“We must bring about the end of the world as we know it.”
Composition with Double Line and Blue Plane (1934)
Vincent van Velsen:
The visual language is known, the artist less so. Born Marjorie Jewel Moss, the artist chose the gender-neutral name Marlow at the age of 25. Her work is characterized by abstraction, harmony and an affinity with the formal language of De Stijl. In the context of Abundance, Composition with Double Line and Blue Plane shows that queer work can also be abstract, or in the words of Alex Pilcher “a line has no gender”. The use of the double line has a similarity with Piet Mondrians work. Mondrian and Moss met in Paris and kept in close touch. They influenced each other immensely: opinions differ as to who had the greatest influence on whom. What is clear is that Moss has become less known than her male colleague. Her lifestyle, including a relationship with the married writer Netty (A.N.) Nijhoff, disapproved of by some critics, was probably a contributing factor. Moss did a few solos in the Netherlands and is also represented in several important museum collections. For example, her work was recently featured in a group exhibition at the Stedelijk Museum Amsterdam. In view of the current developments in which art history and the canon are re-examined and reshaped, Marlow Moss is also sure to gain prominence.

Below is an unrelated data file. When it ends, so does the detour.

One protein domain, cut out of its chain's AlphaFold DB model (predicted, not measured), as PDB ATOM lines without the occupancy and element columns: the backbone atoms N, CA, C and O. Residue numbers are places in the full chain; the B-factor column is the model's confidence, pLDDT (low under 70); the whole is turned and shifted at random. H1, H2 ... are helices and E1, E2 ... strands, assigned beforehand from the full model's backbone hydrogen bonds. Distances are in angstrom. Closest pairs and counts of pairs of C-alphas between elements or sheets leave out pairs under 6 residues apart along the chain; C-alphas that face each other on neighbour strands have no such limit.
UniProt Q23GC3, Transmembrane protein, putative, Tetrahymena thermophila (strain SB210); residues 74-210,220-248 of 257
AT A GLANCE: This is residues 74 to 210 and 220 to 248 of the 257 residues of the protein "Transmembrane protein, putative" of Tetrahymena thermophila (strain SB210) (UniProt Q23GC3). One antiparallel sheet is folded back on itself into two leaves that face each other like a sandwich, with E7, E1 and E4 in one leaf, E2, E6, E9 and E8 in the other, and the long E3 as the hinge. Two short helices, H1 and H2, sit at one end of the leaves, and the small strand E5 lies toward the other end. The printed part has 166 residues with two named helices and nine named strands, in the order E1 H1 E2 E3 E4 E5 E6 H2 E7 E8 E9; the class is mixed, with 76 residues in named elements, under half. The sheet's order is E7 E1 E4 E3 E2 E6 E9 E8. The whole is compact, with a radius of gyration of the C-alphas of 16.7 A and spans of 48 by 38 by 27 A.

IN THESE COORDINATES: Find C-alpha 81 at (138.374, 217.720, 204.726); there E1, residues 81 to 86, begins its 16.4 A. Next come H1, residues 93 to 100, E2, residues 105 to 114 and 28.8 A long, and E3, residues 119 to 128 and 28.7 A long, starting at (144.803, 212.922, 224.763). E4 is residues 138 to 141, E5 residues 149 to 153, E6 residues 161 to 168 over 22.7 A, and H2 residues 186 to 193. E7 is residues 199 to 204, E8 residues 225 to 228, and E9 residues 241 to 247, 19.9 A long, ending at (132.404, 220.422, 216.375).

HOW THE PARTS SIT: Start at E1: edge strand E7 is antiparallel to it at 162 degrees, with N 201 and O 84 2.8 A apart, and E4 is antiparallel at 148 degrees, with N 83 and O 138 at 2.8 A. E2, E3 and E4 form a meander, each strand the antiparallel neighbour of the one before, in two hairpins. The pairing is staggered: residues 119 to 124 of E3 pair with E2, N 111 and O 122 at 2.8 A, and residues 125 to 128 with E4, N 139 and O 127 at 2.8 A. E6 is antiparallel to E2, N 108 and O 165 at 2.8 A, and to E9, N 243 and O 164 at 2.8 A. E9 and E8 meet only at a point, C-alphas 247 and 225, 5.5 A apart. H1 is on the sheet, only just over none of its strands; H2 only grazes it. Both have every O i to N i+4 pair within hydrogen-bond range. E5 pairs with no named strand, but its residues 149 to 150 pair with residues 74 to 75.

Collection Vleeshal Middenburg (SBKM), long term loan M HKA Antwerp